Vaccine dispute: no EU controls in Northern Ireland | Free press

In the dispute over scarce vaccines, the EU wants to monitor the export of vaccines more closely in the future. As the tricky Irish-Northern Ireland border came into the picture, outrage was great. Brussels gave in – but wants to continue to show a clear lead.

London / Brussels (dpa) – In the vaccine dispute with Britain, the EU has tried to smooth things out. “Constructive talks with Prime Minister Boris Johnson,” Commission Chairman Ursula von der Leyen tweeted Saturday evening.

“In principle, we have agreed that there should be no restrictions on the export of vaccines by companies if they meet their contractual obligations.”

In response to massive supply constraints by the vaccine manufacturer Astrazeneca, the EU wants to keep a closer eye on how many vaccines produced in the EU are exported. In an initial statement, however, it sounded as if Brussels wanted to carry out checks on the Irish-Northern Ireland border for this project and thus activate an emergency mechanism of the so-called Northern Ireland Protocol. The move, which was apparently not coordinated with Dublin or London, aroused outrage in Britain and especially Northern Ireland. With this move, the EU likely wanted to protect itself from unregulated vaccine doses that would reach Britain through Northern Ireland as a back door.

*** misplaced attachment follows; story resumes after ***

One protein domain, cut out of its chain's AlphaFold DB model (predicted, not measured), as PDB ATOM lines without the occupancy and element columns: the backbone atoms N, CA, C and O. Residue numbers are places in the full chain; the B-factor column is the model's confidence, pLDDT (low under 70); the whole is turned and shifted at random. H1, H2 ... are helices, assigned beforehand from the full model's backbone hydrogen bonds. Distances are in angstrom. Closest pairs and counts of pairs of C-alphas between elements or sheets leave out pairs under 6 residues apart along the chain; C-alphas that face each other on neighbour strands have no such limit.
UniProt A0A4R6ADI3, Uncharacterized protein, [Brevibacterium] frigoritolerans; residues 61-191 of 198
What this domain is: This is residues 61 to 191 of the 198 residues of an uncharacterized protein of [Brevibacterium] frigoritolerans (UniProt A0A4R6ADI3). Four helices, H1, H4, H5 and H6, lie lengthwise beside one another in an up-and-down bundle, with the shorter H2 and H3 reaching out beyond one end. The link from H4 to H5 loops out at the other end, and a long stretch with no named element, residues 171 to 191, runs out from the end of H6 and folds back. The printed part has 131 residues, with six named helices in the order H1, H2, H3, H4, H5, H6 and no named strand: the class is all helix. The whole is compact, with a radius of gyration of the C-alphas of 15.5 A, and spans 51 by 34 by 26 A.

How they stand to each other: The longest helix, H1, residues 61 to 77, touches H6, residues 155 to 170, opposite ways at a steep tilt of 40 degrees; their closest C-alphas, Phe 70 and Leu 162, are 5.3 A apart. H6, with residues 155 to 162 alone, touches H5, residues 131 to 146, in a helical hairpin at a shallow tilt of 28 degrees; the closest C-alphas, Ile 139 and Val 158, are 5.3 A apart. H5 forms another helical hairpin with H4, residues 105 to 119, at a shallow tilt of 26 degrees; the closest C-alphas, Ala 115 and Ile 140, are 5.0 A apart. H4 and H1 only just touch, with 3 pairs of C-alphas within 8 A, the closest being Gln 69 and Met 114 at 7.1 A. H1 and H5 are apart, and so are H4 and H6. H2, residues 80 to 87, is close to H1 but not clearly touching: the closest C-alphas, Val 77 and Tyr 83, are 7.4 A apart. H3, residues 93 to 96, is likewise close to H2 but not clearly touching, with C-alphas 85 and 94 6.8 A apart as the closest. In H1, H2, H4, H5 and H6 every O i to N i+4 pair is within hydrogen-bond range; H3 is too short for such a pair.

The European Union and the United Kingdom have only one land border, which runs between the EU member state of Ireland and the British province of Northern Ireland. However, in the course of the Brexit negotiations it was agreed that no checks should take place at this border so as not to endanger the fragile peace in Northern Ireland’s former civil war region.

It was not until late Friday night that the European Commission admitted and promised in a communication that it would leave the Northern Ireland Protocol “untouched” in export controls on vaccines. The protective measures clause of the protocol is not activated. In the hours before, the dispute had turned into a diplomatic crisis between London and Brussels. Boris Johnson spoke of “grave concern” and Northern Ireland’s Prime Minister Arlene Foster even referred to an “act of hostility”. Despite the EU’s rapid backward motion, events are likely to leave their mark on the already tense relations between the two sides and not make the battle over the costly corona vaccine any easier.

Ursula von der Leyen, the President of the European Commission, who had previously spoken with Johnson on the phone, also tweeted that she had agreed with Irish Prime Minister Micheal Martin on a “satisfactory way” to control vaccine exports. Further details will be announced later this Saturday.

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